The term was popularized by the Rev. Charles Hartshorne in his development of process theology and has also been adopted by proponents of various New Thought beliefs. The formalization of this term in the West in the 18th century was of course not new; philosophical treatises had been written on it in the context of Hinduism for millennia.

Other philosophers, who embraced panentheism, have included Thomas Hill Green (1839-1882), James Ward (1843-1925), Andrew Seth Pringle-Pattison (1856-1931) and Samuel Alexander (1859-1938). Beginning in the 1940s, Hartshorne examined numerous conceptions of God. He reviewed and discarded pantheism, deism, and pandeism in favor of panentheism, finding that such a “doctrine contains all of deism and pandeism except their arbitrary negations.” Hartshorne formulated God as the one who could become “more perfect”: He has absolute perfection in categories for which absolute perfection is possible, and relative perfection (i.e., is superior to all others) in categories for which perfection cannot be precisely determined.
==========================================
THE PRACTICAL RESULTS OF FINDING LIFE MEANINGFUL, ETERNAL AND INFINITE, IN G~0~D
——————————————————————————————————————————————————————————————————
The healing arts of psychotherapy (Freud, Jung, Adler and others) and logotherapy (Dr. Viktor E. Frankl of Vienna—“Man’s Search for Meaning”)—all are very similar and congruent with what I call pneumatherapy—the spirit-based art that I like to use. Ask me about it, OK?
Freud, Jung’s focused on the human need to avoid pain and get pleasure; Jung went beyond his mentor and focused on our need for spirituality. Adler spoke of the human craving for power, but Viktor Frankl spoke of the human need to find meaning and purpose in life.
Viktor E. Frankl Quotes at BrainyQuote.com
http://www.brainyquote.com

Viktor E. Frankl quotes from BrainyQuote.com an extensive collection of quotations by famous authors, celebrities, and newsmakers.

Panentheism is basically the belief that God is in everything, and everything is in God;  we still have to deal with the question of whether God exists or not.  To a non theist, any God concept is unbelievable, except perhaps for some very powerful alien intellegence that may have created our reality - sort of like the aliens in the movie “2001 A space Oddessy”.  I must respectfully admit that panentheism seems just as lacking in evidence as any other God belief - although it is somewhat attractive as a belief.

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Posted: 20 April 2012 01:25 PM   [ Ignore ]   [ # 104 ]
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MA, I just noticed this doublet-of-a-post. If it works, I will edit it out here and go on with my latest response, OK?

[ Edited: 22 April 2012 08:28 AM by RevLGKing ]
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Posted: 21 April 2012 02:07 AM   [ Ignore ]   [ # 105 ]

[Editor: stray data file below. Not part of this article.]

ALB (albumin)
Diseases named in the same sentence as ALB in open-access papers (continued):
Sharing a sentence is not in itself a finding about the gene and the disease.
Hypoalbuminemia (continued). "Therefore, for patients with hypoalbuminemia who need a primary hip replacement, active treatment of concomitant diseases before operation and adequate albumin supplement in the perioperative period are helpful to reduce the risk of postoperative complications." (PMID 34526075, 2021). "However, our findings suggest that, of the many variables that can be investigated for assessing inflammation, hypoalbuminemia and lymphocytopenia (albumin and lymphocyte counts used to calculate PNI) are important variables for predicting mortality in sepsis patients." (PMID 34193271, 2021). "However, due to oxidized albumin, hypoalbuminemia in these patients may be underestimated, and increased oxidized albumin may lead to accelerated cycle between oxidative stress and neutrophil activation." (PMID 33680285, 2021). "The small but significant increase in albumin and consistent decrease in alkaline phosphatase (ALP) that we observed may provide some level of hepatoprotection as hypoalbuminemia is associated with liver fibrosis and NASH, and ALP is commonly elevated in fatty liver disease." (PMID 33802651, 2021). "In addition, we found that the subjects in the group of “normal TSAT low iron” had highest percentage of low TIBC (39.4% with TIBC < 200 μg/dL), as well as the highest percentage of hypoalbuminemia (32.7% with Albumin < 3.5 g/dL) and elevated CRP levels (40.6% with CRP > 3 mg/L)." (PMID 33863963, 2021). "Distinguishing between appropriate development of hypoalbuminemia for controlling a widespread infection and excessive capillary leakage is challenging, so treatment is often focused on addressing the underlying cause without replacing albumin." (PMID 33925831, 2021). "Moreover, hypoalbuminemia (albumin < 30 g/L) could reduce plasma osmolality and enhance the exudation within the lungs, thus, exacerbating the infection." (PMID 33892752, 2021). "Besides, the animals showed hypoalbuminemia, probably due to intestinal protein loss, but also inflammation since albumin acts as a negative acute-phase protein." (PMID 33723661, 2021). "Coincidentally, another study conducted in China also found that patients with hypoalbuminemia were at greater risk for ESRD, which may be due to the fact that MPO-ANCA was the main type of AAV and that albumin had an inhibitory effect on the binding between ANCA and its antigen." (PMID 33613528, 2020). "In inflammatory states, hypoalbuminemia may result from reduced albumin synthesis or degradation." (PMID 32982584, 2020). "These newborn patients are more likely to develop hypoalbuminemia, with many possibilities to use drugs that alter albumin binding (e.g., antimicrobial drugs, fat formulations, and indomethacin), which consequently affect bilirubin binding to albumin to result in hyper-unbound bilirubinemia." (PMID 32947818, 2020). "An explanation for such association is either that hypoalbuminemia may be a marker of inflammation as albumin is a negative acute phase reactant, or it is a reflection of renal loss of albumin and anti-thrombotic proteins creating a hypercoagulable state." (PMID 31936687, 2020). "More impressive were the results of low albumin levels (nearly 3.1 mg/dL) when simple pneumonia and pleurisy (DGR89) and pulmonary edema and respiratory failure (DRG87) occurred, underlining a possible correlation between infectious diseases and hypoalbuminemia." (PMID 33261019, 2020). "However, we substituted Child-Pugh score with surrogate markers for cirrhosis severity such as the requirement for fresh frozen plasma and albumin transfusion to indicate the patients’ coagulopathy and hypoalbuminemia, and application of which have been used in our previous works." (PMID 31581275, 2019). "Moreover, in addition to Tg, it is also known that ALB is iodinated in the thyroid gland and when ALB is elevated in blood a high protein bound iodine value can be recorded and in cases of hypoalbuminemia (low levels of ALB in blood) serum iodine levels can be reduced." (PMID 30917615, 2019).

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RevLGKing - 20 April 2012 01:25 PM

ABOUT THE ART OF GROKING
MA, you say:

Panentheism is basically the belief that God is in everything, and everything is in God;  we still have to deal with the question of whether God exists or not. To a non theist, any God concept is unbelievable, except perhaps for some very powerful alien intelligence that may have created our reality - sort of like the aliens in the movie “2001 A space Oddessy”.  I must respectfully admit that panentheism seems just as lacking in evidence as any other God belief - although it is somewhat attractive as a belief.

MA, before for I say more, I will ask: Does it annoy you when writers, past and present—including me—create neologisms?—the use of new words with new meanings? I hope you grok my question http://en.wikipedia.org/wiki/Grok  Do you?

For example, the artist and a writer, Warren Farr and I—before we met on the Internet—concocted the word ‘unitheism’ and gave it the same meaning, independently of one another.  For what is going on between us now, check us out @  http://www.facebook.com/groups/unitheism/ 
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More on the neologism ‘grok’:

Word Origin & History
grok means “to understand empathically,” 1961, arbitrary formation by U.S. science fiction writer Robert Heinlein, in his book “Stranger in a Strange Land.” In use 1960s, perhaps obsolete now except in Internet technology circles.

Online Etymology Dictionary, © 2010, Douglas Harper

Slang Dictionary grok [grɔk]  TV. to “drink” in a concept or knowledge and assimilate it; to understand something; to appreciate someone or something; to relate to someone or something. :  I don’t quite grok that. Run it by again, would you?

Dictionary of American Slang and Colloquial Expressions by Richard A. Spears.Fourth Edition.
Copyright 2007. Published by McGraw Hill.

http://dictionary.reference.com/browse/grok?s=t

  Yes Rev. Linds, I think I grok; when I joined this forum, another member told me what “grok” means, as I was not familiar with Robert Heinlein.  To answer your question, it doesn’t bother me that much - as long as the term is clearly defined.

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Raise your glass if you’re wrong…. in all the right ways.